Engineers use internal stresses to strengthen materials for specific technical purposes. Now it seems that evolution has long known about this trick, and has put it to use in teeth.
Unlike bones, which are made partly of living cells, human teeth are not able to repair damage. Their bulk is made of dentin, a bonelike material consisting of mineral nanoparticles. These mineral nanoparticles are embedded in collagen protein fibers, with which they are tightly connected. These fibers can be found in every tooth and they lie in layers, making teeth tough and damage resistant. Still, it was not well understood how to stop crack propagation in teeth.
Researchers from Charité Julius-Wolff-Institute in Berlin have been working with partners from Materials Engineering Department of Technische Universität Berlin, MPI of Colloids and Interfaces, and Potsdam and Technion-Israel Institute of Technology in Haifa to examine these biostructures more closely. They performed Micro-beam in-situ stress experiments in the mySpot BESSY facility of Helmholtz Zentrum Berlin and analyzed the local orientation of the mineral nanoparticles using the nano-imaging facility of the European Synchrotron Radiation Facility (ESRF) in Grenoble, France.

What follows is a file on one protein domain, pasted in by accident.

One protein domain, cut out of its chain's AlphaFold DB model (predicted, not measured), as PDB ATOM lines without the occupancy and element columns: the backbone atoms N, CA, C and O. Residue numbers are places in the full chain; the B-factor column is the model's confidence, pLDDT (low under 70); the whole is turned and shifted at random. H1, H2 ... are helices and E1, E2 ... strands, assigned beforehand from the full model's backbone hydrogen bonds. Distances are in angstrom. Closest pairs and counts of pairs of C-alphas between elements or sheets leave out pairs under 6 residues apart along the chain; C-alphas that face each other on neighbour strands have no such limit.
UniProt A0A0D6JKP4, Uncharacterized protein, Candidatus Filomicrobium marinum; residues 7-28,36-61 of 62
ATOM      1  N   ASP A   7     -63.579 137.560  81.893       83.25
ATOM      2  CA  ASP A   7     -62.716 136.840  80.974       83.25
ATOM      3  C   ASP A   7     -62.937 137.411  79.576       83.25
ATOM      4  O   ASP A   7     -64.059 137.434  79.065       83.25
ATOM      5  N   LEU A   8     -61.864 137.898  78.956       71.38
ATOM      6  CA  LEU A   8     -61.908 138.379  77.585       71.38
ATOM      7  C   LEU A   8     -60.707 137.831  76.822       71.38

When the tiny collagen fibers shrink, the attached mineral particles become increasingly compressed, the science team discovered.
“Our group was able to use changes in humidity to demonstrate how stress appears in the mineral in the collagen fibers,” explains Dr. Paul Zaslansky from Julius Wolff-Institute of Charité Berlin. “The compressed state helps to prevents cracks from developing and we found that compression takes place in such a way that cracks cannot easily reach the tooth inner parts, which could damage the sensitive pulp.” In this manner, compression stress helps to prevent cracks from rushing through the tooth.
The scientists also examined what happens if the tight mineral-protein link is destroyed by heating: In that case, dentin in teeth becomes much weaker. “We therefore believe that the balance of stresses between the particles and the protein is important for the extended survival of teeth in the mouth,” Charité scientist Jean-Baptiste Forien says.
Their results may explain why artificial tooth replacements usually do not work as well as healthy teeth do: they are simply too passive, lacking the mechanisms found in the natural tooth structures, and consequently fillings cannot sustain the stresses in the mouth as well as teeth do.
“Our results might inspire the development of tougher ceramic structures for tooth repair or replacement,” Zaslansky hopes.
Release Date: June 10, 2015
Source: Helmholtz Zentrum Berlin